We settled on the non-sweetened variety and she looked disappointed and left to get different tea.
“As I was saying,” Steele was looking very business like, now, “we need to discuss some importa…”
“I just love it when you racers are in town!” Doris was back. “You all got them big shiny haulers and them there cars, that cost so much money. I bet y’all all are so rich, y’all could show a girl a good time, I betcha!”
Steele’s patience was holding up fine, but Jake’s was gone. Jake didn’t want to be here, Jake didn’t want to eat here, and Jake didn’t like Doris.
“Lady we are trying to have a meeting, so why don’t you pour our tea before our ice melts, button up your blouse and your mouth, then go check on our steaks.”
Jake’s chastisement had its affect and Doris left with a, “I can see you boys ain’t no fun!”
Bob said, “What did you do that for Jake?”
Steele added, “Yeah, Jake, I bet you hurt the girl’s feelings.”
Eddie says, “Besides all that, now we have to worry about her spitting in our food. Jeez Jake don’t you know nothing, insult the waiters after you get your food!” Eddie was a chassis man, analytical, and always approached life from a scientific, yet practical, stand point.
The conversation waned, the meeting of four never continued, the steaks came and were slammed down by Doris’s replacement, a big manly looking woman, with five o’clock shadow, and a nasty “Anything else?”
Eddie looked at Jake as if to say, “SEE!”
Jake pushed that greasy thing around on his plate, it’s breading separated from its dark grainy meat. The gravy over everything had a different color surface than underneath. Everyone tore into them as though they hadn’t eaten for days.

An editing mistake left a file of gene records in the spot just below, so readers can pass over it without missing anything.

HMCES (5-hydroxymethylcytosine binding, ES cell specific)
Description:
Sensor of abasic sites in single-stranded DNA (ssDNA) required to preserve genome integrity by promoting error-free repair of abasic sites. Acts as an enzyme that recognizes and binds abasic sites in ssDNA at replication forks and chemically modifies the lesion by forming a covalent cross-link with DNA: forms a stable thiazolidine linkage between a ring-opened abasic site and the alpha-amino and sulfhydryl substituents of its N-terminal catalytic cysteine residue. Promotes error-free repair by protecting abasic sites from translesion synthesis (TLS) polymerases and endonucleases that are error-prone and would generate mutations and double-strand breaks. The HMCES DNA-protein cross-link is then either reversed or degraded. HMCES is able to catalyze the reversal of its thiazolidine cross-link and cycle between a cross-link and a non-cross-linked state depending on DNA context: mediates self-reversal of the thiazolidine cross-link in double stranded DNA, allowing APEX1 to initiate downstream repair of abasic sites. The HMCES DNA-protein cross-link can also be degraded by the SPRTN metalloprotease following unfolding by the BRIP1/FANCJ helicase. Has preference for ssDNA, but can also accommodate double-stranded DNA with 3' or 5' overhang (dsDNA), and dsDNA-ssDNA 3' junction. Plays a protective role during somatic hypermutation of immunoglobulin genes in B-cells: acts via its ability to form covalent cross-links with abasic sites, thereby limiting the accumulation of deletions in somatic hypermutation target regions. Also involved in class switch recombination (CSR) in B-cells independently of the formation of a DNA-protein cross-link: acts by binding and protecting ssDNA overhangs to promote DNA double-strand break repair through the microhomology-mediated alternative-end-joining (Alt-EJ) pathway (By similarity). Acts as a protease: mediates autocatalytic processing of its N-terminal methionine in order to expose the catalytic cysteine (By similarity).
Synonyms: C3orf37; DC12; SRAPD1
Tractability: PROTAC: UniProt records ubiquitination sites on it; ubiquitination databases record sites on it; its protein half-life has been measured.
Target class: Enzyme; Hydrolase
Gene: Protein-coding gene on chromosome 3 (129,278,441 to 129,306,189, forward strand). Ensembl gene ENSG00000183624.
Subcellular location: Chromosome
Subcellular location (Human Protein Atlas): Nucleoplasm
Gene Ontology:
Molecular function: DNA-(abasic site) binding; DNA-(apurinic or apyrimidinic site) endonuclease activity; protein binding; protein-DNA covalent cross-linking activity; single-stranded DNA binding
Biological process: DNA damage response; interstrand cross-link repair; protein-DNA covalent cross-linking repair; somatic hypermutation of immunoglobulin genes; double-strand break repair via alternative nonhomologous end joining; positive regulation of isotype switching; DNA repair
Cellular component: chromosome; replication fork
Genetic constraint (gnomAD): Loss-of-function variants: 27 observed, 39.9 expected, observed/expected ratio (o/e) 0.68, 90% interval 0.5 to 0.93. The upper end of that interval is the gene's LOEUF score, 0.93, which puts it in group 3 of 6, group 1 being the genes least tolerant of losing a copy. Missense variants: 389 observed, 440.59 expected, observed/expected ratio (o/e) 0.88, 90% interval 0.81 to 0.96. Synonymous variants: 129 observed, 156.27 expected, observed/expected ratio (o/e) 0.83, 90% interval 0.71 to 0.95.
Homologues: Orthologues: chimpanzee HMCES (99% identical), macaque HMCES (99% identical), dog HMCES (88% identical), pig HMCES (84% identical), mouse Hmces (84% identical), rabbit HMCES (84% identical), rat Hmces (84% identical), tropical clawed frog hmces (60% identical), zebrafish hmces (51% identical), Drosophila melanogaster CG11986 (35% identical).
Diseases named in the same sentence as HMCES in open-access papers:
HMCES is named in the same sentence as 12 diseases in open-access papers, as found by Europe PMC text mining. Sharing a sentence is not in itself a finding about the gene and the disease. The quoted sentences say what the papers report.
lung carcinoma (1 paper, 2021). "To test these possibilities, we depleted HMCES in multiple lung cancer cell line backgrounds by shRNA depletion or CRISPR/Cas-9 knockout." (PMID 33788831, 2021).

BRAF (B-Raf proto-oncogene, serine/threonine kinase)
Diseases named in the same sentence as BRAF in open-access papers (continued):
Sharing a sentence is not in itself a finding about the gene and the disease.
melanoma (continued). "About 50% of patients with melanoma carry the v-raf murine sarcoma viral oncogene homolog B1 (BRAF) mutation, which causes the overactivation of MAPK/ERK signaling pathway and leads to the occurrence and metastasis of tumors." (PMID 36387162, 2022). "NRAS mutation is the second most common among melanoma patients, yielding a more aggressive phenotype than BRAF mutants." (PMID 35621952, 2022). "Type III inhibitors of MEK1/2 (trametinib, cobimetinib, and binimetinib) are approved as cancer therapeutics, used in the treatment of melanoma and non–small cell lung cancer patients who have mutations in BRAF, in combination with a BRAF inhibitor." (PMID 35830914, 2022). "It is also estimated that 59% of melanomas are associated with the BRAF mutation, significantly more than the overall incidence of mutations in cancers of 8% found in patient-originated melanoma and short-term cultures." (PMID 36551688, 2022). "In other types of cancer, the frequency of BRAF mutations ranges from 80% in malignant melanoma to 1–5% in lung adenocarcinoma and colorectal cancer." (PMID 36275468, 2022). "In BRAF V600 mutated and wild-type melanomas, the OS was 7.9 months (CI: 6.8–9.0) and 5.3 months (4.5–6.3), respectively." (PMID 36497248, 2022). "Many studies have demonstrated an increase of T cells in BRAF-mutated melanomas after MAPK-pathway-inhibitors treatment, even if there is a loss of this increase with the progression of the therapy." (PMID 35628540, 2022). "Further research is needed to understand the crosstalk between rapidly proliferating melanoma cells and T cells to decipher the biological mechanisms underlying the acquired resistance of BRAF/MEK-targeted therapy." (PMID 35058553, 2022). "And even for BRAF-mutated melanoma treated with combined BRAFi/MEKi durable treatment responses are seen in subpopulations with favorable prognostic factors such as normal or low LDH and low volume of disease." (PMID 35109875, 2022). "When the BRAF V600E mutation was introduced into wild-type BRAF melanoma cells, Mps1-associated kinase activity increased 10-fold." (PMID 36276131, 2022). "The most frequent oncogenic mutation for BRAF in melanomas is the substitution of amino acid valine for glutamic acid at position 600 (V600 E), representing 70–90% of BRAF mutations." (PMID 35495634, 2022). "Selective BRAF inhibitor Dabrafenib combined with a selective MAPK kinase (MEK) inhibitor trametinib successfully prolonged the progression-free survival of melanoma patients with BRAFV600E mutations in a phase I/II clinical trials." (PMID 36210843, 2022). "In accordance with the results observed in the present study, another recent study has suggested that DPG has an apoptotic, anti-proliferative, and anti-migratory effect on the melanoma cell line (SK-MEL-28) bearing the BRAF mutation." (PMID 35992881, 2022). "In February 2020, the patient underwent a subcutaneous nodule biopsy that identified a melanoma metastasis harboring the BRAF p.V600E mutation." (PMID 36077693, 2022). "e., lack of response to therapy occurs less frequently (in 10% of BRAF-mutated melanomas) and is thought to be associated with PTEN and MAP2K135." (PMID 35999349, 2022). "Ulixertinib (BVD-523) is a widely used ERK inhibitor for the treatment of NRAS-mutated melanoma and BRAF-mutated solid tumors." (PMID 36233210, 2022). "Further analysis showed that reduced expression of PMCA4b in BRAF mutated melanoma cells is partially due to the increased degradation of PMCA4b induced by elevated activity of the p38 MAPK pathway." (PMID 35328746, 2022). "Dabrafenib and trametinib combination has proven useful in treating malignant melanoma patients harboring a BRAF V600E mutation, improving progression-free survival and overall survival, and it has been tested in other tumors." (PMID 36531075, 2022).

After wolfing his down Bob asked, “You gonna eat that Jake?”
Tired of looking for spit, Jake said, “You can have it if you like Bob.”
Bob swapped plates with Jake saying, “Thanks, Jake, I don’t want to look like a hog.” Bob ate that disgusting meal in two bites.
The group went back to the track after supper. As Jake waited for the team to rally, he stood in the dark just outside the light of his paddock area, starring off at the stars. Down the way a team was still working, firing their engine and revving it up. That sound was one of the things Jake had missed about racing. That sound he had heard, in his mind, calling him back, the electricity in the air gave him a thrill. The challenge summoning him onward, the camaraderie, the fellowship, these were why he was here, answering his calling, but just who was it that was calling?
Jake and Steele were now at the helm of the best team either had ever been a part of before. Their competition automobiles, their own design were state of the art Daytona prototypes. The team consisted of an artist, physicist, fabricators, mechanics, and racing enthusiasts that overcame any lack of experience with a zest for being a part of something special.
The automobiles had taken shape with form following function and were now Grand Am approved as the Rhoad/Steele design.
Development in the body styling had continued from the concept computer drawings, right through wind tunnel testing with changes being made.
The chassis was Steele’s design, constructed from steel, square, rectangular, and round tubing. All created in house, at the Rhoad/Steele performance shop in east Texas. As the chassis progressed, Steele would talk to it. No one knew this; of course, as he did it in his mind, as he would caress the steel, admiring the workmanship.
As the automobiles progressed, the team formed around them. Each member unique, each with their own special skills, the only common denominator being the desire to succeed in a world that success was ever more difficult.What cards would be dealt to team Rhoad/Steele? What would happen could only be predicted by their experience and the one thing Jake knew was at this level, one made his own luck.